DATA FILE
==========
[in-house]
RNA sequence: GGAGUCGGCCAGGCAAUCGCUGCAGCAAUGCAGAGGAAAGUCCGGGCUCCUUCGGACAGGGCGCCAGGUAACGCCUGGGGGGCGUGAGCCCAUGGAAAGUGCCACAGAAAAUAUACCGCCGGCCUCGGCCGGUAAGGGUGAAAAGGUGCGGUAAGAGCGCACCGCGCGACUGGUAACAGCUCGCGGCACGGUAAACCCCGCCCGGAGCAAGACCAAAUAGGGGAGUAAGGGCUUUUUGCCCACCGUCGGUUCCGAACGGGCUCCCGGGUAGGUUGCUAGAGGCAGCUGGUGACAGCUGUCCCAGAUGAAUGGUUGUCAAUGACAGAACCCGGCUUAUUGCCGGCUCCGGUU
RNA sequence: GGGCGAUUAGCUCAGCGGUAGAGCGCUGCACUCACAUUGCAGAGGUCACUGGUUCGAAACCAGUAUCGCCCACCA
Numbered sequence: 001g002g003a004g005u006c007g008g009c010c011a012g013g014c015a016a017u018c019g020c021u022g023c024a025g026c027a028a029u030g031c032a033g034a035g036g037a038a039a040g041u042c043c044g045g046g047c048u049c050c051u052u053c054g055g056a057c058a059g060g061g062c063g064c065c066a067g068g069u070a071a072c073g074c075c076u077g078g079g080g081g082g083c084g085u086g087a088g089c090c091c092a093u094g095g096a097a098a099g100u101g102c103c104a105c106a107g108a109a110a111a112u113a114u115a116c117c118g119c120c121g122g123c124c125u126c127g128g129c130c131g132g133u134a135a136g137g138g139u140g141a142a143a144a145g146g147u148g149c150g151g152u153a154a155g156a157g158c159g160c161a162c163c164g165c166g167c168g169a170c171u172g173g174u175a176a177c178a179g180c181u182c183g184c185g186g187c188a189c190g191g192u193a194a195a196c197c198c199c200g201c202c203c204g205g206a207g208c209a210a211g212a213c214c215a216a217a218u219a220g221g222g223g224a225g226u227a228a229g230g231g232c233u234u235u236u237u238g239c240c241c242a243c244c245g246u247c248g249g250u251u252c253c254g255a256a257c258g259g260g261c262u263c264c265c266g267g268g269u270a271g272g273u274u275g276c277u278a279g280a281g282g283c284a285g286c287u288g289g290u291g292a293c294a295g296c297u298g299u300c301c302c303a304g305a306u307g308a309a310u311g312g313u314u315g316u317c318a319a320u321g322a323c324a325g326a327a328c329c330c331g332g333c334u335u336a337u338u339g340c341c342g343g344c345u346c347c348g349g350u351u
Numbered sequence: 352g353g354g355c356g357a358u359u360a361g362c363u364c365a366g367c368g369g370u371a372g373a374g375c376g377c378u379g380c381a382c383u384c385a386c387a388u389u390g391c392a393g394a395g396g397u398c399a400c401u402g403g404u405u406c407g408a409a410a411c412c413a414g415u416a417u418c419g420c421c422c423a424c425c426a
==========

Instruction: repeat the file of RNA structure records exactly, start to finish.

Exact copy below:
[in-house]
RNA sequence: GGAGUCGGCCAGGCAAUCGCUGCAGCAAUGCAGAGGAAAGUCCGGGCUCCUUCGGACAGGGCGCCAGGUAACGCCUGGGGGGCGUGAGCCCAUGGAAAGUGCCACAGAAAAUAUACCGCCGGCCUCGGCCGGUAAGGGUGAAAAGGUGCGGUAAGAGCGCACCGCGCGACUGGUAACAGCUCGCGGCACGGUAAACCCCGCCCGGAGCAAGACCAAAUAGGGGAGUAAGGGCUUUUUGCCCACCGUCGGUUCCGAACGGGCUCCCGGGUAGGUUGCUAGAGGCAGCUGGUGACAGCUGUCCCAGAUGAAUGGUUGUCAAUGACAGAACCCGGCUUAUUGCCGGCUCCGGUU
RNA sequence: GGGCGAUUAGCUCAGCGGUAGAGCGCUGCACUCACAUUGCAGAGGUCACUGGUUCGAAACCAGUAUCGCCCACCA
Numbered sequence: 001g002g003a004g005u006c007g008g009c010c011a012g013g014c015a016a017u018c019g020c021u022g023c024a025g026c027a028a029u030g031c032a033g034a035g036g037a038a039a040g041u042c043c044g045g046g047c048u049c050c051u052u053c054g055g056a057c058a059g060g061g062c063g064c065c066a067g068g069u070a071a072c073g074c075c076u077g078g079g080g081g082g083c084g085u086g087a088g089c090c091c092a093u094g095g096a097a098a099g100u101g102c103c104a105c106a107g108a109a110a111a112u113a114u115a116c117c118g119c120c121g122g123c124c125u126c127g128g129c130c131g132g133u134a135a136g137g138g139u140g141a142a143a144a145g146g147u148g149c150g151g152u153a154a155g156a157g158c159g160c161a162c163c164g165c166g167c168g169a170c171u172g173g174u175a176a177c178a179g180c181u182c183g184c185g186g187c188a189c190g191g192u193a194a195a196c197c198c199c200g201c202c203c204g205g206a207g208c209a210a211g212a213c214c215a216a217a218u219a220g221g222g223g224a225g226u227a228a229g230g231g232c233u234u235u236u237u238g239c240c241c242a243c244c245g246u247c248g249g250u251u252c253c254g255a256a257c258g259g260g261c262u263c264c265c266g267g268g269u270a271g272g273u274u275g276c277u278a279g280a281g282g283c284a285g286c287u288g289g290u291g292a293c294a295g296c297u298g299u300c301c302c303a304g305a306u307g308a309a310u311g312g313u314u315g316u317c318a319a320u321g322a323c324a325g326a327a328c329c330c331g332g333c334u335u336a337u338u339g340c341c342g343g344c345u346c347c348g349g350u351u
Numbered sequence: 352g353g354g355c356g357a358u359u360a361g362c363u364c365a366g367c368g369g370u371a372g373a374g375c376g377c378u379g380c381a382c383u384c385a386c387a388u389u390g391c392a393g394a395g396g397u398c399a400c401u402g403g404u405u406c407g408a409a410a411c412c413a414g415u416a417u418c419g420c421c422c423a424c425c426a